As heightened attention is directed toward risk management standards, regulators  will continue to look to demonstrable evidence of credible challenge and dynamic risk assessment and decisioning from both within and across the board and senior management.  As part of these expectations (and as part of supervisory focus and evolving regulatory  reporting), regulators will expect increased and formalized documentation, mapping,  ownership, and ongoing testing and monitoring of controls. Looking toward 2024, regulators  are beginning to include expectations/requirements for board and management governance  responsibilities into new regulations, guidance, and enforcement actions:

  • New Regulations: Provisions in new regulations and guidance that clarify the roles,  responsibilities, and expectations for “ownership” of the board and management, including:
    • Oversight, documentation and reporting processes, escalation procedures, domain skills  and experience/expertise (e.g., SEC Cyber Rule, SEC Climate Rule), and ongoing testing  and monitoring of controls.
    • Incentive-based compensation arrangements to reward compliance commitment, as well  as disincentives, such as “clawbacks”, for employees engaged in misconduct (e.g., DOJ  pilot program, Interagency rule).
    • Evaluating identified areas of risk and compliance weakness and the sustainability of  planned or completed tools/actions to address them.
    • Responding to potential stability risks through coordination, policy recommendations,  new rulemakings, and ‘determinations’ or ‘designations’ of specific financial entities.
  • Accountability: Ongoing legislative and regulatory focus on holding board and  management accountable.

What to Watch

Supervisory intensity and enforcement around heightened risk standards will center on firms’ responsiveness to, and mitigation of, risk and compliance “shocks”, as well as risk accountability and governance. Key regulatory actions to watch will include:

  • Supervision of “Persistent Weaknesses” at Banks: New OCC policies and procedures outlining supervisory or enforcement actions the agency may take against firms with “continuing, recurring, or increasing deficiencies over a prolonged period” and particularly when the firm has not made “sufficient progress” toward correcting deficiencies. Includes money penalties, remediation plans, and/or growth restrictions, or in certain cases, divestiture, and simplification.
  • Financial Services Supervisory and Regulatory Change: The Administration and regulators continue to issue suggestions for potential changes  to supervision and regulation (e.g., enhanced prudential standards (EPS) for banks,  deposit insurance reforms, expectations for risk management and governance, and the  intensity of supervisory reviews and exams).
  • Financial Stability and Nonbank Supervision: A framework used by the FSOC and its member agencies to identify, assess, and  respond to financial and nonfinancial stability risks posed by activities, firms, or  otherwise, with the goal of reducing the risk of “shocks”, improving resilience,  and mitigating vulnerabilities.hold individuals accountable, incentivize compliance,  and penalize misconduct, including through compensation clawbacks and financial  sanctions.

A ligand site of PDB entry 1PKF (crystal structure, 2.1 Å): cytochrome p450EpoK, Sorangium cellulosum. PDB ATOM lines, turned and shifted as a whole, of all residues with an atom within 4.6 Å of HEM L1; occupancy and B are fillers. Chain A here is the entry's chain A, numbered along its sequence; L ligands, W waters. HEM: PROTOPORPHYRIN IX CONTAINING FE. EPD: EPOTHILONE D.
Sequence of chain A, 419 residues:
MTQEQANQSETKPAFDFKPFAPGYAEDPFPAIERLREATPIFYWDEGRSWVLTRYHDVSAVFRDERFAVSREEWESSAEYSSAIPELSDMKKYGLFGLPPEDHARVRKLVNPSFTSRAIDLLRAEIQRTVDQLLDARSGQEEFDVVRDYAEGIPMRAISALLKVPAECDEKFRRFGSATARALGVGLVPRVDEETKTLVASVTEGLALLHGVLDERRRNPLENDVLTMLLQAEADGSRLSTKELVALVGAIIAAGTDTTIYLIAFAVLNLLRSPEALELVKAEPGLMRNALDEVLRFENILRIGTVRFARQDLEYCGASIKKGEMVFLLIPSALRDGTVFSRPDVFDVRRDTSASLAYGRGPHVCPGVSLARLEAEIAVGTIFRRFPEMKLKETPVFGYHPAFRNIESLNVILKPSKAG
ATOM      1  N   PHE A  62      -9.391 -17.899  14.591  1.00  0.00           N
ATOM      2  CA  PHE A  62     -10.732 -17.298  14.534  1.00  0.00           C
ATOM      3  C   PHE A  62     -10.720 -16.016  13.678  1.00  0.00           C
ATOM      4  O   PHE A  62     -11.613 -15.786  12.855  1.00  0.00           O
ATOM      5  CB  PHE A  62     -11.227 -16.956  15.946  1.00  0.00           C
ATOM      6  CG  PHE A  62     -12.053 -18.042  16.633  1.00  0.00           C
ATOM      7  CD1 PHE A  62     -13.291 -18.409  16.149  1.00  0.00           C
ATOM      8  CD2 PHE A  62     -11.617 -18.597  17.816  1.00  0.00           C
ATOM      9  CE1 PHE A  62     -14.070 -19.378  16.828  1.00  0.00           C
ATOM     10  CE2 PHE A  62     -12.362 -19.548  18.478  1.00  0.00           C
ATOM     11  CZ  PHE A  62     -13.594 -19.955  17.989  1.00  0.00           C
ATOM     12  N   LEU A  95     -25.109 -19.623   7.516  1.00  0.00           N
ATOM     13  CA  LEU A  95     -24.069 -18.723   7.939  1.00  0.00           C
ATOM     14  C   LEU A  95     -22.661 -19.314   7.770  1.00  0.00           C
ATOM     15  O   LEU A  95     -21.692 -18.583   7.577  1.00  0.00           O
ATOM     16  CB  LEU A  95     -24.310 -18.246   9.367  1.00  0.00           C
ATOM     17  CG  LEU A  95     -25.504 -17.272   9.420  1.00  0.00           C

Call to Action…

  • Demonstrate and sustain “Heightened Standards”: Be able to both demonstrate and  sustain the elements of “Heightened Standards”—regardless of size and complexity.
  • Strengthen risk assessment methodologies: Strengthen the risk assessment and control  methodology to ensure proactive identification of new and emerging risks, processes to  capture risks within business lines, documentation of controls effectiveness throughout end-  to-end business processes, first line ownership of risk assessment and controls process,  the role of independent challenge/review, and remediation measures to address identified  controls deficiencies in a sustainable manner.
  • Review control testing coverage: Review supervision and control testing coverage with  an eye to increasing coverage as needed. Invest in automation, analytics, and process  improvements (including enhanced methodologies) to better identify potential risks.
  • Clarify the role of the board: Clarify that it is the role of the board to ensure compliance  with enforcement actions within required timeframes: hold management accountable; direct  management to take corrective actions; approve necessary changes to policies, processes,  procedures, and controls; establish processes to monitor and validate corrective actions.
  • Position, scale, and reward risk management: Appropriately position, scale, and reward  risk management and compliance; hold individuals accountable, incentivize compliance, and  penalize misconduct, including through compensation clawbacks and financial sanctions.

Dive into our thinking:

Ten Key Regulatory Challenges of 2024